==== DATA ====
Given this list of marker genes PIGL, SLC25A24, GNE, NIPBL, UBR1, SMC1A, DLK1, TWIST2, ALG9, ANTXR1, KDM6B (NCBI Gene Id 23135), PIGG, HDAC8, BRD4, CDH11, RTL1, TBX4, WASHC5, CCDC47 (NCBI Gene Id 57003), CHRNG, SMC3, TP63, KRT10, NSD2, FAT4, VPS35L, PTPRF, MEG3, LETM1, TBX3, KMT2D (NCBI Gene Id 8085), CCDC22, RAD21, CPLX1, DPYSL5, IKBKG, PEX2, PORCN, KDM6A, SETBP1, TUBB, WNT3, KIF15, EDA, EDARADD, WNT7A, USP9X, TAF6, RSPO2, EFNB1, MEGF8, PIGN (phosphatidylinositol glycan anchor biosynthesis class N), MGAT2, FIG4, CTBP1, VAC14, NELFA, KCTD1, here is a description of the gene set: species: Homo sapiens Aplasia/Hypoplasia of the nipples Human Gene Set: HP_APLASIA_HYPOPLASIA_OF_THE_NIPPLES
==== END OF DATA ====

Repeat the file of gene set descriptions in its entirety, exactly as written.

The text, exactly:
Given this list of marker genes PIGL, SLC25A24, GNE, NIPBL, UBR1, SMC1A, DLK1, TWIST2, ALG9, ANTXR1, KDM6B (NCBI Gene Id 23135), PIGG, HDAC8, BRD4, CDH11, RTL1, TBX4, WASHC5, CCDC47 (NCBI Gene Id 57003), CHRNG, SMC3, TP63, KRT10, NSD2, FAT4, VPS35L, PTPRF, MEG3, LETM1, TBX3, KMT2D (NCBI Gene Id 8085), CCDC22, RAD21, CPLX1, DPYSL5, IKBKG, PEX2, PORCN, KDM6A, SETBP1, TUBB, WNT3, KIF15, EDA, EDARADD, WNT7A, USP9X, TAF6, RSPO2, EFNB1, MEGF8, PIGN (phosphatidylinositol glycan anchor biosynthesis class N), MGAT2, FIG4, CTBP1, VAC14, NELFA, KCTD1, here is a description of the gene set: species: Homo sapiens Aplasia/Hypoplasia of the nipples Human Gene Set: HP_APLASIA_HYPOPLASIA_OF_THE_NIPPLES